Thomas W. Stoddert, US Army Retired, is right on every point and I applaud his courage to write a very exacting letter.  My tenure at Madigan Army Medical Center as the NCOIC of the Department of Medicine made me aware of mismanaged policies and management issues.  I worked with a wonderful staff of professionals and paraprofessionals who conducted themselves very appropriately and courteously, with politeness, knowledge, experience and timeliness.  However, all of our efforts were frequently clouded by the frustrations of personnel shortages, ancillary demands of personnel, frustrations secondary to multi-echelon mismanagement issues, and numerous other problems.

The Department of Medicine includes 13 separate sections, clinics, and sub-departments, each with specific medical missions comprised of doctors, PA's, nurses, medical technicians, and support personnel, including military and civilian staff.  Some clinics have direct access through central appointments while many others required a referral from the primary care provider.  All too often miscommunication between various services and ancillary personnel would complicate scheduling problems.  An appropriate example: Patient "A" might be scheduled to see doctor "Z" in a specific clinic, but Dr. Z had to cancel all appointments because he/she had to support another military mission somewhere else on post or deploy to another country.

Frequently, the appointment schedule confusion was not because of medical staffing, but due to Central Appointments or Tri-Care issues for providing less than appropriate information to the patient and the provider.  Regardless who was at fault, the senior enlisted member of each clinic, section or department always tried to resolve relevant matters at the lowest level before involving the members of the Patient Representative Office and Patient Affairs Office. 

As the NCOIC or the department, I coordinated with the Patient Representative Office and Patient Affairs Office and designed placard's which identified the OIC and NCOIC of each clinic, section and department with a current photograph and a customer service statement bent on resolving problems or complaints at the lowest level.  The commanding general at the time accepted the design and ordered that it be implemented throughout the hospital.  The implementation was done in 2000 and I hope it is still in place. I am confident that the NCO's and OIC's at each level are fully capable of resolving conflicts and complaints, providing they get support from the senior management of medical care at Madigan Army Medical Center.

On the other hand, I and many others have all too often witnessed many frustrated and dissatisfied patients and family members who lack the patience to allow the system to work as it is designed.  These patients complain every chance they get and they become very loud and ugly about it, making treats, breaching the chain of command, and writing letters and memos to anyone who will listen.  The members of the Patient Representative Office and Patient Affairs Office do everything possible to bring providers and patients to a equitable arrangement, resolve appointment conflicts and ultimately bend-over-backwards.  Still, the patient complains and will ultimately use the same tactic every time they feel the need, regardless of how well or how often they have been treated with the same professional level of care that all patients and family members are given.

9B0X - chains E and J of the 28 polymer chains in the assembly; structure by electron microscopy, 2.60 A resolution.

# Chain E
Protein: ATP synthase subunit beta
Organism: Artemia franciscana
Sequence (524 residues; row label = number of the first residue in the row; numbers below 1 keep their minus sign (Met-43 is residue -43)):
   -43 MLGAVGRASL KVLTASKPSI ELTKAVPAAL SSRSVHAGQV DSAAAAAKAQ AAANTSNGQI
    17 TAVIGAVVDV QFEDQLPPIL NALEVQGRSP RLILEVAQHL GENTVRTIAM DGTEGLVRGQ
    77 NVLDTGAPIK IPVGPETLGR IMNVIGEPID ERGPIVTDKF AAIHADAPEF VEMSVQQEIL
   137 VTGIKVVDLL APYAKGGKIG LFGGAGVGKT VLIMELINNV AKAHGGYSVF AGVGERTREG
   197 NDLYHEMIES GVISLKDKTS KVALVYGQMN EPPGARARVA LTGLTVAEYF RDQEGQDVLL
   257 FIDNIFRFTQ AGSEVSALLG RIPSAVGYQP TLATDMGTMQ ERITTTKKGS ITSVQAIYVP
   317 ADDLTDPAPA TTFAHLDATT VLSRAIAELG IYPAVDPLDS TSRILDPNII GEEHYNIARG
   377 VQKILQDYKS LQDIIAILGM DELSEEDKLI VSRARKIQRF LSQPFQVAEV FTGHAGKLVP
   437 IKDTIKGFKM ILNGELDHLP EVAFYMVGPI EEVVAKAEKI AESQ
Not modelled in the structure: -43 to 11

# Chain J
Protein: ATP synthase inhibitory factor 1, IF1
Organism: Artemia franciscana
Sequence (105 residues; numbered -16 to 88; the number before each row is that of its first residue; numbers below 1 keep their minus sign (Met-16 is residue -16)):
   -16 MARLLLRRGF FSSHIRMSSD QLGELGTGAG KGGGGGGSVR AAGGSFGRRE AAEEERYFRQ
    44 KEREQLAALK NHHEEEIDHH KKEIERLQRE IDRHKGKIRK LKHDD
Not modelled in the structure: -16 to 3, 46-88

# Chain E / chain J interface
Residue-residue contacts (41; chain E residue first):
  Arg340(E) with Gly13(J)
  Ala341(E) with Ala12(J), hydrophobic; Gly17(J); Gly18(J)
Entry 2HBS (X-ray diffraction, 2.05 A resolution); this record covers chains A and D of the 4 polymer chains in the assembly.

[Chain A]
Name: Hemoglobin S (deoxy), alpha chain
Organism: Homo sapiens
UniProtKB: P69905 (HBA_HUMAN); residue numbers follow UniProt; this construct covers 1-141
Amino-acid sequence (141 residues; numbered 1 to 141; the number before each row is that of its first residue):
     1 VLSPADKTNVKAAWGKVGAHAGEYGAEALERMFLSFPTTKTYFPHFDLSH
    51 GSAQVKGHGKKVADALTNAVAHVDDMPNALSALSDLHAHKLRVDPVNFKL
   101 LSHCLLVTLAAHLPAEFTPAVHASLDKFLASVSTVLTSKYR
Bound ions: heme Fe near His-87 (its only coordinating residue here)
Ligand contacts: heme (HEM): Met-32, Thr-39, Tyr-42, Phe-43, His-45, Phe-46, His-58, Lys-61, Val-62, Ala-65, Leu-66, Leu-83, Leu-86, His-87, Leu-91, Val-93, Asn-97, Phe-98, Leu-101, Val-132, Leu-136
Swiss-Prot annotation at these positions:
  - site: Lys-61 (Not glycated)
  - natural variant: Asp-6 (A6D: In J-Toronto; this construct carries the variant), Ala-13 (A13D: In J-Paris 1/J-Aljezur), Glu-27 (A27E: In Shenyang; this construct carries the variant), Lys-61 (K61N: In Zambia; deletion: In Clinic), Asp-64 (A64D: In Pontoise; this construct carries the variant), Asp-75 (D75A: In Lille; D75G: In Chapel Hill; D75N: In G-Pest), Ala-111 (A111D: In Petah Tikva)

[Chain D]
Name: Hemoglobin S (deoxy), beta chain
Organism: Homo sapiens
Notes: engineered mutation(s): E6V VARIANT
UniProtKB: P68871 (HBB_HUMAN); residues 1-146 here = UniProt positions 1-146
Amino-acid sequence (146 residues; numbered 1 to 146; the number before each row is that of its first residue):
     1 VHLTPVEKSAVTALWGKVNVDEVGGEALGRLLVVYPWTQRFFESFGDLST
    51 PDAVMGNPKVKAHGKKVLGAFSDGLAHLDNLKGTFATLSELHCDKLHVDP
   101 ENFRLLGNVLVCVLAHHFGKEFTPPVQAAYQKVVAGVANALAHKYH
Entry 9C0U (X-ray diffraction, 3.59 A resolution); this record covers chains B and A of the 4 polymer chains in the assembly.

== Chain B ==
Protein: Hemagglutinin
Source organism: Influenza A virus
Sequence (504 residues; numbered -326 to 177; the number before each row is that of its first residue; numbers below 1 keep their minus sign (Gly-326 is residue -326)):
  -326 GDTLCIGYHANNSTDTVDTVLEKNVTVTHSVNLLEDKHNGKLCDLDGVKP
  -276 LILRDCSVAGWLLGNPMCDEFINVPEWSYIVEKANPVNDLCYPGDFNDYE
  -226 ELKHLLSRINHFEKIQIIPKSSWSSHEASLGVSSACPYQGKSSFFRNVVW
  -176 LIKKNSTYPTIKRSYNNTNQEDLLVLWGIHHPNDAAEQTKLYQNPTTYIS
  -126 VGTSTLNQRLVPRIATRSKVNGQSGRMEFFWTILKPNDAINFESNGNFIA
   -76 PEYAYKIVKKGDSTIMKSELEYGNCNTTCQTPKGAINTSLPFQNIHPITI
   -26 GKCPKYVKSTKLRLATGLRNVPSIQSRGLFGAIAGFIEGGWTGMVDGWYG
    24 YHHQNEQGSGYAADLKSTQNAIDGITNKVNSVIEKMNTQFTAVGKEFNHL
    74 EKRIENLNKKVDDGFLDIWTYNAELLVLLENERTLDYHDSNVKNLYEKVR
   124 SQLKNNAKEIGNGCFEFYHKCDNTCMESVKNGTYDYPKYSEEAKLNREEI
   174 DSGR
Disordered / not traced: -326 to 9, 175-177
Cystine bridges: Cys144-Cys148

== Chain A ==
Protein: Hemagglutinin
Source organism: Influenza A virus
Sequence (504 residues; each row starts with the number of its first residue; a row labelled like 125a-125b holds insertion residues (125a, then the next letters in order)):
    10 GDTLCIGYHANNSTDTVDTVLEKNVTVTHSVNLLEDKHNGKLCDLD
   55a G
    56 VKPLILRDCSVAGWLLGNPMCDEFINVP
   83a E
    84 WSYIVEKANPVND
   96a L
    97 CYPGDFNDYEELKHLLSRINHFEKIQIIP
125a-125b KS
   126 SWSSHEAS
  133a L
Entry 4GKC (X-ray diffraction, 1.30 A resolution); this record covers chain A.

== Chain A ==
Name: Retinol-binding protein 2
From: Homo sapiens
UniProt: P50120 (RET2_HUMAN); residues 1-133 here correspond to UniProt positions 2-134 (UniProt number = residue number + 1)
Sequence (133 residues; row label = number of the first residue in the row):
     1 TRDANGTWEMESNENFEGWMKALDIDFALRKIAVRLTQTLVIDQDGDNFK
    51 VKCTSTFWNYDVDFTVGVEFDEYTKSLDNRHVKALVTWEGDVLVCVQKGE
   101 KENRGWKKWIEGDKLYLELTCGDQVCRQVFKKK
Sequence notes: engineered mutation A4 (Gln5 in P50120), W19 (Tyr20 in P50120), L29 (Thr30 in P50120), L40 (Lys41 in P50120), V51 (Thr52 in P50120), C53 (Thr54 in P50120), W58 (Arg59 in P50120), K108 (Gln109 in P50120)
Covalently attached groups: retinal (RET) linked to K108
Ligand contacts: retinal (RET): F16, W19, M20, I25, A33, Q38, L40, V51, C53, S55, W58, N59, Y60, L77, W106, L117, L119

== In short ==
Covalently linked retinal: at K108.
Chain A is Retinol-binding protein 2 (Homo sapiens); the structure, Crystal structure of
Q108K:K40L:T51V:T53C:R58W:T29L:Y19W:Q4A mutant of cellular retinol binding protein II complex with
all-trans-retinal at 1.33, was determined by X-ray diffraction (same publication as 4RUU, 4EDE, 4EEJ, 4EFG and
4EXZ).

I am not blind and I do not wear rose colored glasses.  I know there are problems with the management of care at Madigan Army Medical Center and other military medical facilities.  However, there is no single mission in the military service that is as resource intensive as the medical mission on a daily basis.  Then the medical facilities must comply with and satisfy military and civilian laws, protocols, standards, inspections, and funding agencies.  All of this while still supporting the military missions of deployments, training, education, reassignments, and command emphasis issues. 

So, yes, a problem exists, but it will take the collective initiative of the soldier's at each facility to make the improvements, with the support of the Army Medical Corp senior management and mass influence of money and personnel.

Alan B. Candia
U.S. Army (Ret.)   

Reader's Response Below
Thank you for your courage to tell it like it is!   The General is a good person but what can one person do?   Do you know who the members of her so-called command group are?   The Deputy Commander for Administration is ineffective, disinterested, weak and lame.   The Deputy Commander for Clinical Services is pretty smart but he is a poor leader, has no clue what his subordinates are supposed to do and he is leaving in a few weeks.   The Deputy Commander for Nursing is also lame and she is about to retire.   The Hospital Sergeant Major is also about to retire!    In addition to the problems you described, there are many others.   For example, I wish someone would approach Mr. and Ms. Horrell  and ask them what they know about nepotism and the merit system!   Madigan is a wonderful institution and has many great people but the fat, ineffective and overstaffed upper management needs to replaced and realigned now!  

Husband of a very concerned member of the Madigan Team  
I am rated 100% unemployability. My ratings are as follows.
30% for chlorache from Agent Orange exposure